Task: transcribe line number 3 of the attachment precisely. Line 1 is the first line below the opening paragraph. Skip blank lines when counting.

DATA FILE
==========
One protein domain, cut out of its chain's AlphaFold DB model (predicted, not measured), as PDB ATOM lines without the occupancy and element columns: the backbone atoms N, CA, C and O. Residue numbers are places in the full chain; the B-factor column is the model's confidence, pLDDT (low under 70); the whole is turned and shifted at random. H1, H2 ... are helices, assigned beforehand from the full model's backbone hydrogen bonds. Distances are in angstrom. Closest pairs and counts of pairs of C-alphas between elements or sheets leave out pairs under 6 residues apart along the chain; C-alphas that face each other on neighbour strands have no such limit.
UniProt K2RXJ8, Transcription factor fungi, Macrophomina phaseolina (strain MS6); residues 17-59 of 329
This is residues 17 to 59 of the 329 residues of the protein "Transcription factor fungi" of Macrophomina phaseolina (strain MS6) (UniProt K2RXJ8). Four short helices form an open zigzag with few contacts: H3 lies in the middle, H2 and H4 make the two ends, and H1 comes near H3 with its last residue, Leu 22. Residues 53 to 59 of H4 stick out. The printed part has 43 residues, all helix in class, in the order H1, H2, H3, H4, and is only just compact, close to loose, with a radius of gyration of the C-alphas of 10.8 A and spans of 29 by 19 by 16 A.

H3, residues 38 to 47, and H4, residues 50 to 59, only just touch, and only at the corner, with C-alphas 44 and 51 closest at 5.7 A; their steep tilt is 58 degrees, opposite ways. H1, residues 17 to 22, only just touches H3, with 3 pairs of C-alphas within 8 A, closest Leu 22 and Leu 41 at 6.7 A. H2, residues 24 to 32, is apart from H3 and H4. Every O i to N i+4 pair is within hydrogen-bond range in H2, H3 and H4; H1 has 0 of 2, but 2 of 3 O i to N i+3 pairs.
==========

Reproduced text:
H3, residues 38 to 47, and H4, residues 50 to 59, only just touch, and only at the corner, with C-alphas 44 and 51 closest at 5.7 A; their steep tilt is 58 degrees, opposite ways. H1, residues 17 to 22, only just touches H3, with 3 pairs of C-alphas within 8 A, closest Leu 22 and Leu 41 at 6.7 A. H2, residues 24 to 32, is apart from H3 and H4. Every O i to N i+4 pair is within hydrogen-bond range in H2, H3 and H4; H1 has 0 of 2, but 2 of 3 O i to N i+3 pairs.